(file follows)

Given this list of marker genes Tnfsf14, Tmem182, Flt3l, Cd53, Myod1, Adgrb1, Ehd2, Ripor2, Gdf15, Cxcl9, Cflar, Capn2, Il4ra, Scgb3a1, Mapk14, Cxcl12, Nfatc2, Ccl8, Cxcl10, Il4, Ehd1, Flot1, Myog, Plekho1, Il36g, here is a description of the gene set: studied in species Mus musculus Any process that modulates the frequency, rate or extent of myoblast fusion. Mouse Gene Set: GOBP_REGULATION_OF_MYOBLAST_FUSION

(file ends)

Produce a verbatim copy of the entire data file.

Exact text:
Given this list of marker genes Tnfsf14, Tmem182, Flt3l, Cd53, Myod1, Adgrb1, Ehd2, Ripor2, Gdf15, Cxcl9, Cflar, Capn2, Il4ra, Scgb3a1, Mapk14, Cxcl12, Nfatc2, Ccl8, Cxcl10, Il4, Ehd1, Flot1, Myog, Plekho1, Il36g, here is a description of the gene set: studied in species Mus musculus Any process that modulates the frequency, rate or extent of myoblast fusion. Mouse Gene Set: GOBP_REGULATION_OF_MYOBLAST_FUSION